Text Editors and DarkRoom – a Review

I probably have spent more time looking at text editors than any other software application. I'm always on the lookout for a text editor that does just what I want, no more, no less.

There are so many text editors out there its very difficult to select an editor, simply because of the time it takes to evaluate them all.  Over the years, I have gone from editor to editor, as a new editor comes out and catches my attention. There is not one text editor that meets all my needs.  I find myself using several text editors depending on what I am doing.

 

DarkRoom

For the writing of formal documents that I use to communicate with others, I use a word processor, either Microsoft Word, or OpenOffice.org Writer. Lately, I have been using OpenOffice Writer.

For doing web development with PHP and MySQL, I use a full fledged IDE that has many coding utilities integrated into a development environment. I have tried, NetBeans, Aptana, Eclispe, and the one I currently use is Zend Studio.

For writing web pages, quickly, I do not need all the functionality offered by IDE's. I need an "IDE Lite", so to speak.   I look for a text editor that has some HTML and CSS code snippets built-in that I can quickly drop into my web page.  They usually have a file viewer.   I have tried PSPad, Notepad++, HTML Kit, Intype, and BlueFish.  I keep going back to HTML Kit, even though it takes some time to configure, just because it is so flexible and configurable.  I can make it into exactly what I want with an IDE Lite editor.

I have one editor I use to write either a blog article, a small program, or a note.  A "simple" text editor, an example would be Microsoft Notepad.  A "simple" text editor has the following characteristics: it loads extremely fast.  I click the icon, blink, and I'm ready to type.  It doesn't have a lot of other functionality like code snippets, or file viewer, but it has a little more functionality than Notepad.  Alright, I'll get right to it.

One of my major pet peeves with editors is color configuration.  I like a dark background, specifically #000066, which is a dark blue, with lime foreground text.  When you look at a monitor 8 to 12 hours a day, you get tired of staring at white background screens. It starts glaring at the eyes. I want to be able to have the colors the way I want them in my editor, and there lies the problems I have with editors.

With all the editors I use, you can configure the screen colors, except there's always a catch.  It's not easily done in the word processors, you have a huge amount of screen real estate taken up by menus, which you can not easily adjust or make disappear.  With IDE's and the IDE Lites, you run into trouble changing colors, because of language color syntax highlighting, and you end up playing with the color configuration until you get all the different syntax highlighting visible on the screen without any disappearance due to the dark background.  You also seem to be constantly fiddling with the colors with the IDE's.  I have found I have had to keep my color preferences in a separate notebook to quickly set up a new editor.  Long story short, I want a dark background that will not mess up the rest of the editor functionality. Note: to all you editor makers out there, I would like a dark default configuration, especially for you IDE folks, that I can change with one click.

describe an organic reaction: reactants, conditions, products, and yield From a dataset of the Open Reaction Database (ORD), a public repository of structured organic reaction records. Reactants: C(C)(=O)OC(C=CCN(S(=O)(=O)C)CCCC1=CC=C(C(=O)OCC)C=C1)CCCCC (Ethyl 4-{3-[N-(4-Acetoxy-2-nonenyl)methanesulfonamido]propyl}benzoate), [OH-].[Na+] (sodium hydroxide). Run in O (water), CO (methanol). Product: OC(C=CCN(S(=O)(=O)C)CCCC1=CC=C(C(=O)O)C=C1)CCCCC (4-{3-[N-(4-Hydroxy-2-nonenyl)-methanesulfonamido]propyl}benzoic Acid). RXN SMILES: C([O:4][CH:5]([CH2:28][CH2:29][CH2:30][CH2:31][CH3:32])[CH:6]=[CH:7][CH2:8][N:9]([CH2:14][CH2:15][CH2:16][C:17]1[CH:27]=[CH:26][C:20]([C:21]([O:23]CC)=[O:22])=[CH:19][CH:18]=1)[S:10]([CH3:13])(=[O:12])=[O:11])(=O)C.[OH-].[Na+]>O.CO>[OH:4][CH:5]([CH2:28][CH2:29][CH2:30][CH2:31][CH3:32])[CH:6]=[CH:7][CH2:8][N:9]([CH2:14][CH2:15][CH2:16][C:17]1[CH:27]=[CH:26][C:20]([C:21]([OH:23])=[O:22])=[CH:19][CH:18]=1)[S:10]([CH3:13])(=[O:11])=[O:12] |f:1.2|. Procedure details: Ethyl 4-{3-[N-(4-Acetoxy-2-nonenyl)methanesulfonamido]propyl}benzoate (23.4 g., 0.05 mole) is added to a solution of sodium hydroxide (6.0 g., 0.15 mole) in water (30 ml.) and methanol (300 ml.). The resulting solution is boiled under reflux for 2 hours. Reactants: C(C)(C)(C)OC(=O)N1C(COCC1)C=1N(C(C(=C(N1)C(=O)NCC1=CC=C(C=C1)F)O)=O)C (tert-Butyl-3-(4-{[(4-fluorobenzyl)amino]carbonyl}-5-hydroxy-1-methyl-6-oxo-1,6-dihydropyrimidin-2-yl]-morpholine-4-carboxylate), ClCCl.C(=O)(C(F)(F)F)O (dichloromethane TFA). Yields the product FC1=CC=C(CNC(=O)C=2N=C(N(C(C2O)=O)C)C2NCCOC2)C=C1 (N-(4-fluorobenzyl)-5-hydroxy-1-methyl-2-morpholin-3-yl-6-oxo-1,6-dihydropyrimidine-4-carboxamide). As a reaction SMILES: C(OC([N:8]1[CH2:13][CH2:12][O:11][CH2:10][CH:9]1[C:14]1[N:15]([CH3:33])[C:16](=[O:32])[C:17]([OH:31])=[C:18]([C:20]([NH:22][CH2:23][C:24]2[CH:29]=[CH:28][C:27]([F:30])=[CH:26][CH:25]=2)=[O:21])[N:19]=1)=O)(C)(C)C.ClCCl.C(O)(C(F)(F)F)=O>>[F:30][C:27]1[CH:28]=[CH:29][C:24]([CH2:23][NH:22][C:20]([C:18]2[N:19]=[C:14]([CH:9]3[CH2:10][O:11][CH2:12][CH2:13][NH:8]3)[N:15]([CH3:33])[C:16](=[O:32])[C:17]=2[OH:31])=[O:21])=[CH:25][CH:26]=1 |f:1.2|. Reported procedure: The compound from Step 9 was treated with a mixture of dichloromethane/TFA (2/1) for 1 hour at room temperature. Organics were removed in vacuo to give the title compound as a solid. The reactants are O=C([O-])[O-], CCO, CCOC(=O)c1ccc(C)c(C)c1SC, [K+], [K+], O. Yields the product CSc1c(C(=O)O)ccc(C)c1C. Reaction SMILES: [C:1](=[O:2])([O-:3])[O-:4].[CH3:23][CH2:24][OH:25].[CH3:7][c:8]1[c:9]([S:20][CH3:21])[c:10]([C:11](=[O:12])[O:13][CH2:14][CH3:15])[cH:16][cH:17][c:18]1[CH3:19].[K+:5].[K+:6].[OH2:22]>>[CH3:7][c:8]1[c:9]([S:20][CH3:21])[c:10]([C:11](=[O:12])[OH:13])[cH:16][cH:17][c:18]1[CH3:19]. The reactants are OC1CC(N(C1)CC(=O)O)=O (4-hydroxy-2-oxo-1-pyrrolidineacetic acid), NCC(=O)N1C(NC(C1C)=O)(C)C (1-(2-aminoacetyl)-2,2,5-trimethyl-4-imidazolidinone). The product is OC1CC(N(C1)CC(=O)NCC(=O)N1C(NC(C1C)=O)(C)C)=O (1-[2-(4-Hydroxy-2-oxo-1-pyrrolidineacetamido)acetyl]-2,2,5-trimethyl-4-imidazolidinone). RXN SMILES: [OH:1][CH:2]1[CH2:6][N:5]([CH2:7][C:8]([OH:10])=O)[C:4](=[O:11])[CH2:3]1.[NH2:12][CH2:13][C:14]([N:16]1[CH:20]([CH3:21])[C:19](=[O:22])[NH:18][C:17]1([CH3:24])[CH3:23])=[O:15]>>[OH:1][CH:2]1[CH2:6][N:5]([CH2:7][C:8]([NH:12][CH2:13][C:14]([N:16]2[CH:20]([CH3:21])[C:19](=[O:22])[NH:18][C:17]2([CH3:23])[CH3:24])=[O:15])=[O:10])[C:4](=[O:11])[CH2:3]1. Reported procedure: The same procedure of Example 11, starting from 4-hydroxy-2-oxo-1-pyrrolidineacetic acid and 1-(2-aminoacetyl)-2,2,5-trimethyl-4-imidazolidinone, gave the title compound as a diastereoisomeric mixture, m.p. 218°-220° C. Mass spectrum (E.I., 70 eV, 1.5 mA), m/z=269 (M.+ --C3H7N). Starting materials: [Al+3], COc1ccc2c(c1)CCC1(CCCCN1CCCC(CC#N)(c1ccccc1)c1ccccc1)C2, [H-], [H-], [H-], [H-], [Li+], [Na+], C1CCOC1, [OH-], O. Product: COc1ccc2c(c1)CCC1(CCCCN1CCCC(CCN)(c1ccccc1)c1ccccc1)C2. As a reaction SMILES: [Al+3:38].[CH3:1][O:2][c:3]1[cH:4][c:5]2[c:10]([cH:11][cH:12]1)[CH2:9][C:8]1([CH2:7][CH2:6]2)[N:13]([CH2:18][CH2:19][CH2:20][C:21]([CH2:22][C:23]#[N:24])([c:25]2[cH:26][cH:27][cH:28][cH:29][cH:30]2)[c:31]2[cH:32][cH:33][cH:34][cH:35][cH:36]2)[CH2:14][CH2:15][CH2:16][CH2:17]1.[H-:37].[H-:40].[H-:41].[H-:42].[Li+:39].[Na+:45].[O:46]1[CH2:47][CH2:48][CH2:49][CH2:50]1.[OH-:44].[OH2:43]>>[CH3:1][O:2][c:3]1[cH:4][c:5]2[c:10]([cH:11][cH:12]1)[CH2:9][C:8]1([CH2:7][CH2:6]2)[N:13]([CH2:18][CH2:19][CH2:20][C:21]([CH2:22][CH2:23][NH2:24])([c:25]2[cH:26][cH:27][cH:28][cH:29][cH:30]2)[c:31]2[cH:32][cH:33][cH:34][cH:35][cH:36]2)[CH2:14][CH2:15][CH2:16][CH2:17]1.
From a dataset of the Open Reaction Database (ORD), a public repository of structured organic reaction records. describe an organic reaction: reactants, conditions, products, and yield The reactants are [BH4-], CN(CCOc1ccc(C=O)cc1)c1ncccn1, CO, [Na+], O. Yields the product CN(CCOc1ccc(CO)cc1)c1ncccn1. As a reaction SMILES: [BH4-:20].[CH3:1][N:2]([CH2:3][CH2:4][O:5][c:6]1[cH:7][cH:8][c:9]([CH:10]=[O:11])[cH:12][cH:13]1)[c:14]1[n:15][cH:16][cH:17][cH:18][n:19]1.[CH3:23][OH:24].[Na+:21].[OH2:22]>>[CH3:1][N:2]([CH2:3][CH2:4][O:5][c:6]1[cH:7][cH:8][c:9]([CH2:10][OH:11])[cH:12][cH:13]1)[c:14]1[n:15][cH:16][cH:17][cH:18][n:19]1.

Back to "simple" editors, Notepad does not allow you to change colors. The simple text editor I currently am using to write this article fits the bill nicely, and I must admit prompted this entire review.

It's called "DarkRoom."  I like DarkRoom a lot. It is a full screen editor, i.e. nothing shows on the screen except the editor window, no menus. It's meant to have a dark background for those of us that write a lot.

DarkRoom is Windows based freeware that credits Mac based WriteRoom, as its inspiration.  DarkRoom has spawned a bunch of look-a-likes: Q10, JDarkRoom, PyRoom, WestEdit, and online editors, like Dark Copy, and Online Appwriter, but none of these do it as good as DarkRoom.

DarkRoom allows some basic configuration, like font, font-size, colors, and the look of the editor on start up, and that's about it. And quite frankly that's all I want. It opens in a flash from an icon on my desktop, and allows me to write full screen, if I press Esc or F11, a menu comes up that allows me to save, cut, and paste, some statistics, and search and replace. I don't need to use the menu, because DarkRoom follows all the standard Windows keyboard conventions, like Ctrl-S saves the document.

I highly recommend you take a test drive of DarkRoom. It is an extremely good text writing editor, the kind of editor you would use to write a blog, sort of like this one.

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